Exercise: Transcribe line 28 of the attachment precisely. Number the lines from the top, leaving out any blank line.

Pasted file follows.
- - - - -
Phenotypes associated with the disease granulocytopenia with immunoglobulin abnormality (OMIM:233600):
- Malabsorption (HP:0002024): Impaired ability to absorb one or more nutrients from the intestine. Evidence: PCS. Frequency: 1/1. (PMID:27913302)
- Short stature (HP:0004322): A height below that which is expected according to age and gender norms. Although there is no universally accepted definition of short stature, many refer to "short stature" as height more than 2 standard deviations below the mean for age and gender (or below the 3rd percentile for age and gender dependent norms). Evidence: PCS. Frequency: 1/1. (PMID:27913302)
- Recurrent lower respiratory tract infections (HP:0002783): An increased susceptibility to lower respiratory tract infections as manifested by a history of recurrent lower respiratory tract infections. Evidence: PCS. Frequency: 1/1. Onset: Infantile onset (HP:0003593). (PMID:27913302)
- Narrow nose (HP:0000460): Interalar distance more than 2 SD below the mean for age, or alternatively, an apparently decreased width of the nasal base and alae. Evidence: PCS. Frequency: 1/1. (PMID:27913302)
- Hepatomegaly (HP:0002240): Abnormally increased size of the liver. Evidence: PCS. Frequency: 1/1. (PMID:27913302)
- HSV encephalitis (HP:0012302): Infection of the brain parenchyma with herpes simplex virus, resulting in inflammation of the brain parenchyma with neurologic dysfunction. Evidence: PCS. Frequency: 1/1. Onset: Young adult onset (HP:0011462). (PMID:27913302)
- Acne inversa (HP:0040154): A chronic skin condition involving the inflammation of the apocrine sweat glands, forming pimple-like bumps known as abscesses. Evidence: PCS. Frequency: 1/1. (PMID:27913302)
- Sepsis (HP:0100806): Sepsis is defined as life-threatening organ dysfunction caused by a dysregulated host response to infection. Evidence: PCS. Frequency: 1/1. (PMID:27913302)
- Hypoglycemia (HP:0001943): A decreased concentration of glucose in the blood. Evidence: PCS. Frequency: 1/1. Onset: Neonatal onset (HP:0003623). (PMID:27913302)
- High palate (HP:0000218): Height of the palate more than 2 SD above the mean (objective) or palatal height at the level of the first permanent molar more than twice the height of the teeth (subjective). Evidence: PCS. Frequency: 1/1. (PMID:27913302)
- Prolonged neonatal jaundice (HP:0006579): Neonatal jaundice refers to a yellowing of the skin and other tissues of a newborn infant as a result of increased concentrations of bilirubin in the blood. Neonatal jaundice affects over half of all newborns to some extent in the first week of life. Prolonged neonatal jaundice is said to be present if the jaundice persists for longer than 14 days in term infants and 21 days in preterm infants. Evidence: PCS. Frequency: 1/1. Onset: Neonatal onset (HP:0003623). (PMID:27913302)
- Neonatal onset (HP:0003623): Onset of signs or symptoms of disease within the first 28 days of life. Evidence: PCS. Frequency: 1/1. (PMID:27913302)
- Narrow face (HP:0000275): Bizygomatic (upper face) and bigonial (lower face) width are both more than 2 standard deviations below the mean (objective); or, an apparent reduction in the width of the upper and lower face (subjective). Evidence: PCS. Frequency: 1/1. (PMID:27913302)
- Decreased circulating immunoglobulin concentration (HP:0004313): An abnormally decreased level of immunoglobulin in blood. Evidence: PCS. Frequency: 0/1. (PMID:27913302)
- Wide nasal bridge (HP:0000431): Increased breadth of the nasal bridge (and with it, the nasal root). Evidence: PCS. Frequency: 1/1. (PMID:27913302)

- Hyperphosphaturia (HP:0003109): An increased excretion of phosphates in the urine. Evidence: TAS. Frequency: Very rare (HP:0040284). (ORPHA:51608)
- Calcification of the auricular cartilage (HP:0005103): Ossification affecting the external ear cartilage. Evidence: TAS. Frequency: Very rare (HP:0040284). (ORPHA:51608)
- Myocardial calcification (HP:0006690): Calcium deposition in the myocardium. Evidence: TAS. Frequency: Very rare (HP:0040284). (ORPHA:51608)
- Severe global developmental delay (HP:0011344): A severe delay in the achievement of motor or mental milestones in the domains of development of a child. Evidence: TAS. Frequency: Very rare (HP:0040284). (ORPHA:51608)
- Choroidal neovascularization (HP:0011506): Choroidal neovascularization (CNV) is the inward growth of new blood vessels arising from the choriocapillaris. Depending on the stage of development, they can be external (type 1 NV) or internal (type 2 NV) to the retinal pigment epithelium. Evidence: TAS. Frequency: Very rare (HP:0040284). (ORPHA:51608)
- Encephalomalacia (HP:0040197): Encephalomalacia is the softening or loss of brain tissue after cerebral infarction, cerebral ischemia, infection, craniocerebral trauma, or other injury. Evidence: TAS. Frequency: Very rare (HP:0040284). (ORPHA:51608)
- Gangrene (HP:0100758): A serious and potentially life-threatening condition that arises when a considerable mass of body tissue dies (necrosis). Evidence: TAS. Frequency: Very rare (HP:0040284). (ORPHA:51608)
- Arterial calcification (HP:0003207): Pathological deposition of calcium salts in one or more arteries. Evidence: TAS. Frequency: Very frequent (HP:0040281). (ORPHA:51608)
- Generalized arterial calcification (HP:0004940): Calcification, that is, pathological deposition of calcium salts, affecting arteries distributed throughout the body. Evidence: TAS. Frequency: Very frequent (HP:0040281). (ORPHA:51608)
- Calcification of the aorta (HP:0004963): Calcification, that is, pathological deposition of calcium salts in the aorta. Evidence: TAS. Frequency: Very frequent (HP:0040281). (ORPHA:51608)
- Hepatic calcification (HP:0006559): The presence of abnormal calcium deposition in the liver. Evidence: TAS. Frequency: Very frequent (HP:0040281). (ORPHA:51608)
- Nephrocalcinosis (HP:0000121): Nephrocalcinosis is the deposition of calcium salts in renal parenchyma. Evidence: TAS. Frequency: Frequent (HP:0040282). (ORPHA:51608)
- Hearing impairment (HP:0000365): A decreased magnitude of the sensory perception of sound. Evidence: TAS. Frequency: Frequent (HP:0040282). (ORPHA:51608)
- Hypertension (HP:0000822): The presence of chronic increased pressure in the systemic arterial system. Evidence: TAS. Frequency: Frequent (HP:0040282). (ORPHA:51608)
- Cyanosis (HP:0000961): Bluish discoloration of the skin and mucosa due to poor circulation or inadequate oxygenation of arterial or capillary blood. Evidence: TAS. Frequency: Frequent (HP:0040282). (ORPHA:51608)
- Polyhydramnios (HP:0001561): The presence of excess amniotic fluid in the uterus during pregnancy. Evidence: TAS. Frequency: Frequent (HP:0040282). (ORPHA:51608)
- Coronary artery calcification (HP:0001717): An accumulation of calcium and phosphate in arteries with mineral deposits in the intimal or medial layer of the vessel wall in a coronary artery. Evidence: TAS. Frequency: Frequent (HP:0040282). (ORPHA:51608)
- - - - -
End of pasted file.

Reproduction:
- Nephrocalcinosis (HP:0000121): Nephrocalcinosis is the deposition of calcium salts in renal parenchyma. Evidence: TAS. Frequency: Frequent (HP:0040282). (ORPHA:51608)